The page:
This would be sufficient to support a growing tree in any arid desert were the humidity was high enough. Of course that means all deserts since one would start at the humid rim and slowly advance into the desert effectively bringing the natural humidity with you. This terra forming of the desert would naturally support a cropland fraction and an extensive animal husbandry among the trees and orchards.
We can easily globally double the available land under agricultural management in this way and sequester a huge amount of carbon.
I then extended this approach to current agricultural practice and developed an economic model for bringing agricultural waste land under managed forest practice were atmospheric water harvesting is less important.
An underlying assumption for both approaches was that current practice would not be modified very quickly and that no good solutions for soil improvement were at hand. But we could live with that since we had done so for thousands of years. I was still very uncomfortable though that we were mining the soil for nutrients and that replacement strategies consisted of mining and producing minerals often in a non sustainable manner.
This also meant that desert lands would require long periods of time to reconstitute soils. Trees would be fine because they reach deep into the earth to find nutrients, but the surface would suffer. Again time and careful effort would overcome all this. A thousand years of effort and every hillside and former dry land could be fully timbered and vegetated with modest final water inputs. This is a fine dream and project for humanity to embark upon.
And then I was introduced to Terra preta. This was work that conformed to and confirmed a previous effort that I had put into Zeolites in which a great deal of field work has been done by researchers. I understood immediately the importance to the globe of this discovery. The problem was to figure out how to produce the soil.
This I was able to tentatively solve through the use of an infield carefully constructed corn stover stack kiln that would produce a ton of biochar per acre.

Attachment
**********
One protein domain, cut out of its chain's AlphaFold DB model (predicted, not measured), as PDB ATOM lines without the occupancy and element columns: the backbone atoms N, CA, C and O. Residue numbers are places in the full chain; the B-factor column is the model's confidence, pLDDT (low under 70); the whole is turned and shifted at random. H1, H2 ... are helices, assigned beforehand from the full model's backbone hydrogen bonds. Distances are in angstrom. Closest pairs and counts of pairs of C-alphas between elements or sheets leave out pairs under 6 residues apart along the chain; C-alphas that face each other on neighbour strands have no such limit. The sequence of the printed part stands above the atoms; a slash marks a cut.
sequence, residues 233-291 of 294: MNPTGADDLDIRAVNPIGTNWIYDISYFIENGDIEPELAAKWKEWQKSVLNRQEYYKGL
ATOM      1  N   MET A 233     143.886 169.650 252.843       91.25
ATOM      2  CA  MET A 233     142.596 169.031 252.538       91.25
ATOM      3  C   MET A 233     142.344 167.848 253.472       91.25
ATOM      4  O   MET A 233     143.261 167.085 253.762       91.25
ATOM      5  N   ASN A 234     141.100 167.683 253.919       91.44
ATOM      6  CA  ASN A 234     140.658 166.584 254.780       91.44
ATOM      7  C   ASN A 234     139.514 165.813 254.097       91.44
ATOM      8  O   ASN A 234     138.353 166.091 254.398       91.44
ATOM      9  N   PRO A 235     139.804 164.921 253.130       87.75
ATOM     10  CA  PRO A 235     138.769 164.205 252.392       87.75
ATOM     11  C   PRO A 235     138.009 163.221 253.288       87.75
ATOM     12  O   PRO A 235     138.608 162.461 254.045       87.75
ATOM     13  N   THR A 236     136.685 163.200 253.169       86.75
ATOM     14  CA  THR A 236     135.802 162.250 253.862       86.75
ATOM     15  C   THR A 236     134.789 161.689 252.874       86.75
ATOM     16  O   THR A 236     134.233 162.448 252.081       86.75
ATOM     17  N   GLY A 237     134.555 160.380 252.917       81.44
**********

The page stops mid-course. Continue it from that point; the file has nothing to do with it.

All of a sudden we have a method of swiftly building out soils anywhere in the world.
Let us engage in a thought experiment. Keep in mind that we cannot quite do this yet. We take a square mile of desert fairly close to adjacent agricultural land. We isolate the low lying areas (perhaps a 100 acres) as potential crop land toward which surplus water will flow. We plant tree cover with solar water harvesting devices outside these areas.
As the trees grow out, the soils begin to build up some water retention and this supports an increase in ground water finding its way into the designated crop lands. As soon as feasible we start the first corn crop. Each crop puts a ton of biochar back into the soil and several years of this attention we should have well developed soil. At that point, we continue to produce biochar which is then transported into the woodlands an integrated into those soils accelerating their maturing. If we are already running cattle, we will witness a rapid improvement in available fodder.
If the objective is to create mature soils throughout and to achieve maximum yield throughout, then at the end of fifty years every acre should have several tons of carbon in the form of char and additional living carbon totaling another twenty tons or so. This can all be done in the lifetime of an individual owner.
This is a far cry from the current situation in which we are running fast just to stay even.